‘Balanced’ reporting? That’ll be the day

Mitt Romney recently told Time magazine that “25 million people are out of work because of Barack Obama. And so I’ll compare my experience in the private sector where, net-net, we created over 100,000 jobs.”

Both statements are flat-out lies, but Time won’t tell you that, nor will any other corporate media outlet, as Paul Krugman pointed out in his op-ed last Friday:

Over all, Mr. Obama’s positions on economic policy resemble those that moderate Republicans used to espouse. Yet Mr. Romney portrays the president as the second coming of Fidel Castro and seems confident that he will pay no price for making stuff up.

Welcome to post-truth politics…

But won’t there be some blowback? Won’t Mr. Romney pay a price for running a campaign based entirely on falsehoods? He obviously thinks not, and I’m afraid he may be right.

Oh, Mr. Romney will probably be called on some falsehoods. But, if past experience is any guide, most of the news media will feel as though their reporting must be “balanced,” which means that every time they point out that a Republican lied they have to match it with a comparable accusation against a Democrat — even if what the Democrat said was actually true or, at worst, a minor misstatement.

Obama is far from an FDR — don’t get me started — but the main reason 25 million or so people are out of work is because the economy imploded during the Bush administration, and because Republicans in Congress are doing everything they can to block passage of jobs programs because the 2012 elections are close.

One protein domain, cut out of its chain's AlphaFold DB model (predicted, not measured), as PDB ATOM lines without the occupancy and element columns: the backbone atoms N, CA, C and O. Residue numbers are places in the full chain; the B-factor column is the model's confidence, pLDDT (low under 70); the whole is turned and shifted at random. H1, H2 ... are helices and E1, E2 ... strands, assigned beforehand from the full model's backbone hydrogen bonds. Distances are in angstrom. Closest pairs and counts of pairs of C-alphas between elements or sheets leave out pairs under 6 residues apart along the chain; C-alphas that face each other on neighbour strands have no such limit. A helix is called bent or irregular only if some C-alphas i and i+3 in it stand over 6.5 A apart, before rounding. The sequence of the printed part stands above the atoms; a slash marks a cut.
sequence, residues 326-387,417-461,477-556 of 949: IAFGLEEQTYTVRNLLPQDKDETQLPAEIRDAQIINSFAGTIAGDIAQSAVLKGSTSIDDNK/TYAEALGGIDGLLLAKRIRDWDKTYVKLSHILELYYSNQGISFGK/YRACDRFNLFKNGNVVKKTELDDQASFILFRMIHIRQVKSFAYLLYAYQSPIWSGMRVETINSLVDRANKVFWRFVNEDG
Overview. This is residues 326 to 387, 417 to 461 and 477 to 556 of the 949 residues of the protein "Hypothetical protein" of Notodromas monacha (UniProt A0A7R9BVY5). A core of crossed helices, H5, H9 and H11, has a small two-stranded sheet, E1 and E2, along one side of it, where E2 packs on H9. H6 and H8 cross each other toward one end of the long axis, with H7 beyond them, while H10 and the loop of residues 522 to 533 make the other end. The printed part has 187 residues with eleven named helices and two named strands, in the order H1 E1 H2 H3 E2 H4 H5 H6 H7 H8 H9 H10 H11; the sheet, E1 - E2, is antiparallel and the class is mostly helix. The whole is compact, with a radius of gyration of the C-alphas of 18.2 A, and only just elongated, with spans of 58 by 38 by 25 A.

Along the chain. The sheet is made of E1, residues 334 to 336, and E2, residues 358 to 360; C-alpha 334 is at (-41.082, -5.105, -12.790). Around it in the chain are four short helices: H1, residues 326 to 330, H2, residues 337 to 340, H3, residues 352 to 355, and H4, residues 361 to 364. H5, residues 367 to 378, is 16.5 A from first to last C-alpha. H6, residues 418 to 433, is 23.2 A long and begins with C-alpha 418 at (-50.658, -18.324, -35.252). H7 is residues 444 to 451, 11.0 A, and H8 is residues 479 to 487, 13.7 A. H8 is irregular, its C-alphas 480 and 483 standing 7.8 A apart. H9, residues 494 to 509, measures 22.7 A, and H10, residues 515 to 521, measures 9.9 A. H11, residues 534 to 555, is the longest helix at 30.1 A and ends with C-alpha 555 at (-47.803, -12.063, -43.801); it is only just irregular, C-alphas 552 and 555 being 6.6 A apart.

Romney is lying about Obama not creating any jobs, just as he lies about Obama cutting the defense budget.

I mention these facts not because they’re news, but rather because I continue to find it odd that Krugman, alone among mainstream columnists, has repeatedly argued that the notion of balanced reporting — also called “unbiased” or “objective” reporting — is total bunk, a fabrication of the corporate machine that dictates what Americans are supposed to believe.

Krugman uses facts to skewer the myth of balanced reporting every chance he gets, but do you think NYT‘s reporters and editors — or Time, or Politico, and so on — will ever come up with a story headlined “Romney campaign based on falsehoods”? That’ll be the day.

Clarification: This is not to say the NYT decision makers support Romney. The point is that the mainstream media adhere to a narrow set of rules that is, to some extent, supportive of all candidates who embrace the status quo.

This entry was posted in Congress, economic collapse, Great Recession, liar, mainstream media, Mitt Romney, Obama, Politics, The New Depression, unemployment and tagged , , , , , , , . Bookmark the permalink.

4 Responses to ‘Balanced’ reporting? That’ll be the day

  1. Pingback: ‘Balanced’ reporting? That’ll be the day

  2. “Romney campaign based on falsehoods”

    I have to think that none of the reporters or editors of the various media would have any idea how to write such a story. And why hasn’t Dr Krugman asked any of the NYT editors why they don’t have such stories?


    • oddmanout215 says:

      They’d know how to write such stories, but it would mean they’d have to discard all the bullshit they were taught in journalism school and on the job. They’d have to get used to using their heads and work a bit harder, to the point where they would have the facts at hand and print them when lowlife politicians issue lying statements… Many if not most mainstream columnists are former reporters, and therefore refrain from pointing out that the rules of the game forbid reporters from writing anything but “he said/she said” stories — “balanced” stories — which are often worse than no stories at all. Krugman is different partly because of his background. He was and is an academic, and is used to drawing conclusions from facts. (Which, of course, is not to say that all academics can evaluate and write well.)


  3. Pingback: NYT to readers: What is a fact? | Odd Man Out

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